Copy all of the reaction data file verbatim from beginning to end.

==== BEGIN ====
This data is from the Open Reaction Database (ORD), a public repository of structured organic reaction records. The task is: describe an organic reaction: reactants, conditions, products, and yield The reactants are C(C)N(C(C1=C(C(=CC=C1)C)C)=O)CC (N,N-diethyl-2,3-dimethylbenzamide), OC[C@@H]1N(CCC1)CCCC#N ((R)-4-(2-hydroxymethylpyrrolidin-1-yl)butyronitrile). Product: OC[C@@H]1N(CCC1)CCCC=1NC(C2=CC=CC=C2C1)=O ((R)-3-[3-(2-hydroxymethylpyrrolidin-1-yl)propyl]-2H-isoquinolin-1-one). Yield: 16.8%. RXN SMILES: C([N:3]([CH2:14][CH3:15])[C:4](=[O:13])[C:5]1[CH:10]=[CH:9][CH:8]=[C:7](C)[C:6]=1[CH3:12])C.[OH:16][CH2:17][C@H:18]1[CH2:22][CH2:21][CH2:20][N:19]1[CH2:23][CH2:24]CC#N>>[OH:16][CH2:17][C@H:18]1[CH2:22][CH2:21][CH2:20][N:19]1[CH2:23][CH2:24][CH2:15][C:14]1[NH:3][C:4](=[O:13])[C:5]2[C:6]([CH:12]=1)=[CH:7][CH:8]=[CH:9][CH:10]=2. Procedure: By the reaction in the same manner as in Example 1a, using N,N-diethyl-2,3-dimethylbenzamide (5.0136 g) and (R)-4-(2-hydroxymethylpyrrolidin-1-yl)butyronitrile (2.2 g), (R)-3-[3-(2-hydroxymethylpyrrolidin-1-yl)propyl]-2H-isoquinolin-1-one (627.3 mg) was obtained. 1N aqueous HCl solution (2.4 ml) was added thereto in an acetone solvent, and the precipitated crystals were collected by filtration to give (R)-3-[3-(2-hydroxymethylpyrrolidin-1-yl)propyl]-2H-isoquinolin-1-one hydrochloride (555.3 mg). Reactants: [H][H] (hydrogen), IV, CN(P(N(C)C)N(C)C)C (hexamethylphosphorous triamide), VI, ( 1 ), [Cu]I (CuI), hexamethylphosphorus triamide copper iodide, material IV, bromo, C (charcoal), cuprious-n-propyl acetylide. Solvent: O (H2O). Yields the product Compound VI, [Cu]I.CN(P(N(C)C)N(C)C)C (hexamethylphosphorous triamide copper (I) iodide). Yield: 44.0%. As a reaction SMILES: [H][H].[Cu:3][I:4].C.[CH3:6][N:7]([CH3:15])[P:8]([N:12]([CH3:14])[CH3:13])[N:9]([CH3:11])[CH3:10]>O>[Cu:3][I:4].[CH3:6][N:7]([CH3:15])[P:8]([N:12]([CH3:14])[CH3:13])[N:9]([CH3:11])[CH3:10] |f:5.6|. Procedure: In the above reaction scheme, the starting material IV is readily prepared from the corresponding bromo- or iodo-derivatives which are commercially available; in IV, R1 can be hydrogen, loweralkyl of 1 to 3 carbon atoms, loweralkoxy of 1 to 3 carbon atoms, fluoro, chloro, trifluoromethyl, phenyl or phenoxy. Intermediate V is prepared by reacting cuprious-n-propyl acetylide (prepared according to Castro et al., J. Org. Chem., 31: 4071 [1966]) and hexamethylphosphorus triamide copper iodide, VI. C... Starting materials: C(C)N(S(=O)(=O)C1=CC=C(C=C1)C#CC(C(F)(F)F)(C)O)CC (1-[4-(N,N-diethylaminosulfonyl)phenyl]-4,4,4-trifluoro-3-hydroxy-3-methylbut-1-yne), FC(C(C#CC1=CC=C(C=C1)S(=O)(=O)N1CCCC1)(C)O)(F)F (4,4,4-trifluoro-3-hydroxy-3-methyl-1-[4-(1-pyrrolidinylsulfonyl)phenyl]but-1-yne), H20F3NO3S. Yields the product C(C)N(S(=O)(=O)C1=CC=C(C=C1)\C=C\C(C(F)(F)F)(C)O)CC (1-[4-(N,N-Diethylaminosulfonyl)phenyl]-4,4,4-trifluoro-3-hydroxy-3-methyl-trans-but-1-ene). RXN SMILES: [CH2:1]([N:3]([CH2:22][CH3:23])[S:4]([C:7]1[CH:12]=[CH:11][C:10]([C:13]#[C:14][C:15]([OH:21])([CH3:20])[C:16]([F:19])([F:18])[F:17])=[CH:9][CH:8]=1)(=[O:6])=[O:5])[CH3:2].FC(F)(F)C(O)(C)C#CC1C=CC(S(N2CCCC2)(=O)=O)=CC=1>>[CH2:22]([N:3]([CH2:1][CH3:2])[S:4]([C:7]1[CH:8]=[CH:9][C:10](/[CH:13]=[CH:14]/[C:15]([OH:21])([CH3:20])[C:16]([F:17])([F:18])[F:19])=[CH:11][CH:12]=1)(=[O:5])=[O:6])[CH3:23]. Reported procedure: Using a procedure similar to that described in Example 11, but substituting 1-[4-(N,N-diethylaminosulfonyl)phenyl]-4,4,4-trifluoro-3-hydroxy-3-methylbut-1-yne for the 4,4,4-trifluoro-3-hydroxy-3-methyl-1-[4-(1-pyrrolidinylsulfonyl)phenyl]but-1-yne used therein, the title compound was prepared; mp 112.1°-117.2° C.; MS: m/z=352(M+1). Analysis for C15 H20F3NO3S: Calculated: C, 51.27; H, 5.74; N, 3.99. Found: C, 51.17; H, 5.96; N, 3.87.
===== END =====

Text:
This data is from the Open Reaction Database (ORD), a public repository of structured organic reaction records. The task is: describe an organic reaction: reactants, conditions, products, and yield The reactants are C(C)N(C(C1=C(C(=CC=C1)C)C)=O)CC (N,N-diethyl-2,3-dimethylbenzamide), OC[C@@H]1N(CCC1)CCCC#N ((R)-4-(2-hydroxymethylpyrrolidin-1-yl)butyronitrile). Product: OC[C@@H]1N(CCC1)CCCC=1NC(C2=CC=CC=C2C1)=O ((R)-3-[3-(2-hydroxymethylpyrrolidin-1-yl)propyl]-2H-isoquinolin-1-one). Yield: 16.8%. RXN SMILES: C([N:3]([CH2:14][CH3:15])[C:4](=[O:13])[C:5]1[CH:10]=[CH:9][CH:8]=[C:7](C)[C:6]=1[CH3:12])C.[OH:16][CH2:17][C@H:18]1[CH2:22][CH2:21][CH2:20][N:19]1[CH2:23][CH2:24]CC#N>>[OH:16][CH2:17][C@H:18]1[CH2:22][CH2:21][CH2:20][N:19]1[CH2:23][CH2:24][CH2:15][C:14]1[NH:3][C:4](=[O:13])[C:5]2[C:6]([CH:12]=1)=[CH:7][CH:8]=[CH:9][CH:10]=2. Procedure: By the reaction in the same manner as in Example 1a, using N,N-diethyl-2,3-dimethylbenzamide (5.0136 g) and (R)-4-(2-hydroxymethylpyrrolidin-1-yl)butyronitrile (2.2 g), (R)-3-[3-(2-hydroxymethylpyrrolidin-1-yl)propyl]-2H-isoquinolin-1-one (627.3 mg) was obtained. 1N aqueous HCl solution (2.4 ml) was added thereto in an acetone solvent, and the precipitated crystals were collected by filtration to give (R)-3-[3-(2-hydroxymethylpyrrolidin-1-yl)propyl]-2H-isoquinolin-1-one hydrochloride (555.3 mg). Reactants: [H][H] (hydrogen), IV, CN(P(N(C)C)N(C)C)C (hexamethylphosphorous triamide), VI, ( 1 ), [Cu]I (CuI), hexamethylphosphorus triamide copper iodide, material IV, bromo, C (charcoal), cuprious-n-propyl acetylide. Solvent: O (H2O). Yields the product Compound VI, [Cu]I.CN(P(N(C)C)N(C)C)C (hexamethylphosphorous triamide copper (I) iodide). Yield: 44.0%. As a reaction SMILES: [H][H].[Cu:3][I:4].C.[CH3:6][N:7]([CH3:15])[P:8]([N:12]([CH3:14])[CH3:13])[N:9]([CH3:11])[CH3:10]>O>[Cu:3][I:4].[CH3:6][N:7]([CH3:15])[P:8]([N:12]([CH3:14])[CH3:13])[N:9]([CH3:11])[CH3:10] |f:5.6|. Procedure: In the above reaction scheme, the starting material IV is readily prepared from the corresponding bromo- or iodo-derivatives which are commercially available; in IV, R1 can be hydrogen, loweralkyl of 1 to 3 carbon atoms, loweralkoxy of 1 to 3 carbon atoms, fluoro, chloro, trifluoromethyl, phenyl or phenoxy. Intermediate V is prepared by reacting cuprious-n-propyl acetylide (prepared according to Castro et al., J. Org. Chem., 31: 4071 [1966]) and hexamethylphosphorus triamide copper iodide, VI. C... Starting materials: C(C)N(S(=O)(=O)C1=CC=C(C=C1)C#CC(C(F)(F)F)(C)O)CC (1-[4-(N,N-diethylaminosulfonyl)phenyl]-4,4,4-trifluoro-3-hydroxy-3-methylbut-1-yne), FC(C(C#CC1=CC=C(C=C1)S(=O)(=O)N1CCCC1)(C)O)(F)F (4,4,4-trifluoro-3-hydroxy-3-methyl-1-[4-(1-pyrrolidinylsulfonyl)phenyl]but-1-yne), H20F3NO3S. Yields the product C(C)N(S(=O)(=O)C1=CC=C(C=C1)\C=C\C(C(F)(F)F)(C)O)CC (1-[4-(N,N-Diethylaminosulfonyl)phenyl]-4,4,4-trifluoro-3-hydroxy-3-methyl-trans-but-1-ene). RXN SMILES: [CH2:1]([N:3]([CH2:22][CH3:23])[S:4]([C:7]1[CH:12]=[CH:11][C:10]([C:13]#[C:14][C:15]([OH:21])([CH3:20])[C:16]([F:19])([F:18])[F:17])=[CH:9][CH:8]=1)(=[O:6])=[O:5])[CH3:2].FC(F)(F)C(O)(C)C#CC1C=CC(S(N2CCCC2)(=O)=O)=CC=1>>[CH2:22]([N:3]([CH2:1][CH3:2])[S:4]([C:7]1[CH:8]=[CH:9][C:10](/[CH:13]=[CH:14]/[C:15]([OH:21])([CH3:20])[C:16]([F:17])([F:18])[F:19])=[CH:11][CH:12]=1)(=[O:5])=[O:6])[CH3:23]. Reported procedure: Using a procedure similar to that described in Example 11, but substituting 1-[4-(N,N-diethylaminosulfonyl)phenyl]-4,4,4-trifluoro-3-hydroxy-3-methylbut-1-yne for the 4,4,4-trifluoro-3-hydroxy-3-methyl-1-[4-(1-pyrrolidinylsulfonyl)phenyl]but-1-yne used therein, the title compound was prepared; mp 112.1°-117.2° C.; MS: m/z=352(M+1). Analysis for C15 H20F3NO3S: Calculated: C, 51.27; H, 5.74; N, 3.99. Found: C, 51.17; H, 5.96; N, 3.87.